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33.10: Intensity Of Electromagnetic Waves
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Intensity Of Electromagnetic Waves
 
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33.10: Intensity Of Electromagnetic Waves

The energy transport per unit area per unit time, or the Poynting vector, gives the energy flux of an electromagnetic wave at any specific time. For a plane electromagnetic wave with E0 and B0 as the peak electric and magnetic fields and traveling along the x-axis, the time-varying energy flux can be given by the following equation:

Figure1

As the frequency of the electromagnetic wave is very high, for example, the frequency of visible light is in the order of 1014 Hz, the energy flux rapidly varies with time. The energy flux for visible light through any area is an extremely rapidly varying quantity. Most measuring devices, including our eyes, detect only an average over many cycles. The time average of the energy flux is the intensity of the electromagnetic wave, which is the power per unit area. It can be expressed by averaging the cosine function in the expression of over one complete cycle, which is the same as time-averaging over many cycles (here, T is one period). Hence, the average of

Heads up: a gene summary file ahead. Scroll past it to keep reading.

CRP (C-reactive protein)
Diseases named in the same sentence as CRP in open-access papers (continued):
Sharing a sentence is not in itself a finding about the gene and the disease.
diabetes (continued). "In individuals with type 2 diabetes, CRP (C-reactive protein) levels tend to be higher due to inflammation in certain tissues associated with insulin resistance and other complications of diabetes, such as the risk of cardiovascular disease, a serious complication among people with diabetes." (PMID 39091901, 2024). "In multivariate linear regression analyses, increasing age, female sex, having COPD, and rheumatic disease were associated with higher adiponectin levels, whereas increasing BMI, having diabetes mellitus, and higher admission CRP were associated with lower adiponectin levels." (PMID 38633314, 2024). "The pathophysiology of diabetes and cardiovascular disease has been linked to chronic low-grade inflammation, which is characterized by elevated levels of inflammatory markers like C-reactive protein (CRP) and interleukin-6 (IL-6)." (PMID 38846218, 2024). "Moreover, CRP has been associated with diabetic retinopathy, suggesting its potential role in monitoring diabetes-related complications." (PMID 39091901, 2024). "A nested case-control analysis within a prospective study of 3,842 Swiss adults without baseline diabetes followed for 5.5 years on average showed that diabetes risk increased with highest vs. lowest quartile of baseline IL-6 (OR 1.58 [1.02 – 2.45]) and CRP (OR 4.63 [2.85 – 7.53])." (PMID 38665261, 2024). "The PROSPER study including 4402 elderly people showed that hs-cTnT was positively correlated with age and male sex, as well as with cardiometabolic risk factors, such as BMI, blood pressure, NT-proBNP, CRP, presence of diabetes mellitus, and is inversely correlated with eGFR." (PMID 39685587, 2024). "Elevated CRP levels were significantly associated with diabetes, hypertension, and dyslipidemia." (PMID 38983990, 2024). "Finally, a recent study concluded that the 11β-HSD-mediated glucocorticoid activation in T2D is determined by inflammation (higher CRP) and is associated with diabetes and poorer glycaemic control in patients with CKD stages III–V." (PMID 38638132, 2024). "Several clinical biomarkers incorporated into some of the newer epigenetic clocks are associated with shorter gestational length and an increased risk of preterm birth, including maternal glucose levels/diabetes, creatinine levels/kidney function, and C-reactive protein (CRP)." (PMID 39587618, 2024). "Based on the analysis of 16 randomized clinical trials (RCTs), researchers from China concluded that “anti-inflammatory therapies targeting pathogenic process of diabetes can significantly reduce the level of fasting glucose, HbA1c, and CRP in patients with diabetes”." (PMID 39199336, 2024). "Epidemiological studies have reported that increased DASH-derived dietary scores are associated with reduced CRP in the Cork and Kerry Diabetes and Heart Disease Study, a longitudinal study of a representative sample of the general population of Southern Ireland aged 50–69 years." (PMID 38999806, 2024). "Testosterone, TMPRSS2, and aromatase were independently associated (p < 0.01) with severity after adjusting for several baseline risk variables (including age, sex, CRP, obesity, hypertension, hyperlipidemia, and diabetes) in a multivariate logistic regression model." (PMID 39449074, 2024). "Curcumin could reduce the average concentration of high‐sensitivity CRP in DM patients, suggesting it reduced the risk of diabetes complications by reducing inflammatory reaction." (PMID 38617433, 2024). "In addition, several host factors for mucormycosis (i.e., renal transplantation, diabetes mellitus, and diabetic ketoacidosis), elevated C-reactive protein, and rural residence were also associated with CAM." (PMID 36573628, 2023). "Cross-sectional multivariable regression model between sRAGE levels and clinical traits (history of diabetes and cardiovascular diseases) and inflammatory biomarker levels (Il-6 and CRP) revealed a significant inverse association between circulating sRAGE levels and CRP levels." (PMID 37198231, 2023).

the Poynting vector, or the intensity, can be given as,

Figure2

The average of cos2θ or sin2θ gives 1/2. Hence, the intensity of light moving at speed c in a vacuum is then found to be

Figure3

The equivalent expressions for intensity are,

Figure4

Figure5


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Intensity Electromagnetic Waves Energy Flux Poynting Vector Peak Electric Field Peak Magnetic Field Frequency Visible Light Time Average Power Per Unit Area Cosine Function Complete Cycle Period Average Of Poynting Vector Intensity Of Light Speed Of Light In Vacuum

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